North Melbourne coach Alastair Clarkson.
North Melbourne coach Alastair Clarkson has been fined and handed a suspended ban by the AFL. Image by Linda Higginson/AAP PHOTOS
  • Australian rules football

Clarkson fined, given suspended ban over outburst

Anna Harrington March 8, 2024

North Melbourne coach Alastair Clarkson has vowed to work to control his famous temper after his latest outburst, towards St Kilda’s Jimmy Webster and Dougal Howard, drew a $20,000 fine and suspended two-match ban.

Clarkson’s ban, suspended until the end of the 2025 season, came after he was found guilty of ‘conduct unbecoming’.

The 55-year-old, who has accepted the sanctions, will be required to attend pride in sport training as approved by the AFL.

The coach received a “please explain” after allegedly using the homophobic slur “c*******er” during an expletive-laden exchange of words with Webster and Howard at quarter time of last week’s practice match.

Clarkson was incensed after Webster’s high, late bump on Jy Simpkin – which drew a seven-match ban from the AFL tribunal – left the Kangaroos co-captain in concussion protocols.

Jy Simpkin.
 North’s Jy Simpkin was subbed out of the trial against St Kilda following a high, late hit. Image by Joel Carrett/AAP PHOTOS 

If Clarkson is again found guilty of “conduct unbecoming” before the end of the 2025 season, it would trigger the two-match ban, along with additional sanctions for the further breach.

“At the outset, I want to reiterate my initial public apology and acknowledge that my exchange with the St Kilda players was unnecessary and the language I used was inappropriate,” Clarkson said in a statement on Friday.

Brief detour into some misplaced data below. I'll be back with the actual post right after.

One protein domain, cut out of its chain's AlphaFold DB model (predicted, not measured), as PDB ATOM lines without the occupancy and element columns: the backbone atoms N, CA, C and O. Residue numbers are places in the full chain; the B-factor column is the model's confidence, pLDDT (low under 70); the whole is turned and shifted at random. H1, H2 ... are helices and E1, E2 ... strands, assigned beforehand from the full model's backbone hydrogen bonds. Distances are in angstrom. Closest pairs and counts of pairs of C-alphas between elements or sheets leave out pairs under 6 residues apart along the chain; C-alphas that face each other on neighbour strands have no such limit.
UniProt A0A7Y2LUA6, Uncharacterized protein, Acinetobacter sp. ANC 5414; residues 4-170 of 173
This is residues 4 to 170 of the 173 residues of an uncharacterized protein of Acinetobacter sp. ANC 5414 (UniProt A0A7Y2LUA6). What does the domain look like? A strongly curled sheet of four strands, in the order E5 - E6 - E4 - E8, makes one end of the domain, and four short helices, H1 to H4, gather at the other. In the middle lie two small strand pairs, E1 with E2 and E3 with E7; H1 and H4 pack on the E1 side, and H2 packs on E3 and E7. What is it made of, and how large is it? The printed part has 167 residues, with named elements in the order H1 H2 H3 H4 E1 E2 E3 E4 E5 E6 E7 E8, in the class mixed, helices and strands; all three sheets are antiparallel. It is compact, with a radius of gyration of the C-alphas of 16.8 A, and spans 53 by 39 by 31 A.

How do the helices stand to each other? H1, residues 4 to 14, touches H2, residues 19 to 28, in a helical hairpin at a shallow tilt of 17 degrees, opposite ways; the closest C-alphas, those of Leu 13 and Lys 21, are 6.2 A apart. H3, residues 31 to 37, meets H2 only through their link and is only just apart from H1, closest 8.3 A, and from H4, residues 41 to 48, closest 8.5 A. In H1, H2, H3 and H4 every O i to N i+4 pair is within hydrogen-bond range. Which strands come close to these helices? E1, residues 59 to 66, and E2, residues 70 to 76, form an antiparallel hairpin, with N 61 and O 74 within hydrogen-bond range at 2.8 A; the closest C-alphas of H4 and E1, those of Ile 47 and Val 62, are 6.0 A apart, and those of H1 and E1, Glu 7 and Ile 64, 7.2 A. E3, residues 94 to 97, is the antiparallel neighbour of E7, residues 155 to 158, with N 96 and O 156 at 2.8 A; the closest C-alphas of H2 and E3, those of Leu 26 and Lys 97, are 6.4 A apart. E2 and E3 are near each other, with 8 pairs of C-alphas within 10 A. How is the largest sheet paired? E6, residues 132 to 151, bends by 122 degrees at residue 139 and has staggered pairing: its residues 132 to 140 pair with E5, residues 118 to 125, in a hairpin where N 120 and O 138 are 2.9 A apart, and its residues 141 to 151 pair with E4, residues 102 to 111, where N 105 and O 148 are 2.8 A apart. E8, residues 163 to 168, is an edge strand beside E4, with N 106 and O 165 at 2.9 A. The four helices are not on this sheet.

“I am disappointed that I allowed the emotion of the moment to envelope (sic) me and I should not have engaged with the St Kilda players.

“I have since apologised to St Kilda coach Ross Lyon, Jimmy Webster and Dougal Howard for the manner in which I reacted.

“This has been a significant reflective moment for me. 

“My language was not used with any intent to vilify or marginalise, however through this incident I have begun to understand the impact of the use of casual language. I am fully committed to educating myself in this regard.

“In terms of my reaction to the incident involving Jy, I have been doing some work to understand why I respond in the manner I do, but also to develop strategies I can implement in these moments.”

Kangaroos chief executive Jennifer Watt added: “We also acknowledge that Alastair has reflected on how he responds to incidents like we saw on Sunday, and we’ll support him as he seeks to be better in those situations.”

Former Hawthorn coach Clarkson has a long history of flare-ups and confrontations.

Players scuffle during St Kilda against North Melbourne.
 Tempers frayed during the AFL pre-season hit-out between the Saints and Kangaroos. Image by Joel Carrett/AAP PHOTOS 

In February last year, he apologised for making a threatening comment to a television reporter during an altercation.

He famously had to be held back from Matthew Lloyd after the Essendon champion broke Brad Sewell’s cheekbone with a bump in 2009.

In 2012, Clarkson punched a hole in the MCG coaching box wall, and admitted to swearing at a junior club official during an under-age football match.

In 2017 he was fined $20,000 by the AFL (with $15,000 suspended) after he said he could not comment on “disgraceful umpiring” in Hawthorn’s loss to Gold Coast.

Clarkson’s initial apology on Monday, plus “his desire to seek help to develop strategies to manage his behaviour” was taken into account by the AFL when determining Friday’s penalty.

The $20,000 fine will not be included in the Kangaroos’ soft cap.

“Alastair’s conduct does not represent behaviour acceptable to anyone in our game and not what is expected of a senior coach, especially someone of Alastair’s experience,” AFL general counsel Stephen Meade said in a statement. 

“While we understand there are emotions attached to the heat of the contest, engaging with an opposition player during the quarter-time break and then using language that is both unacceptable and highly inappropriate is something the AFL does not want in the game.”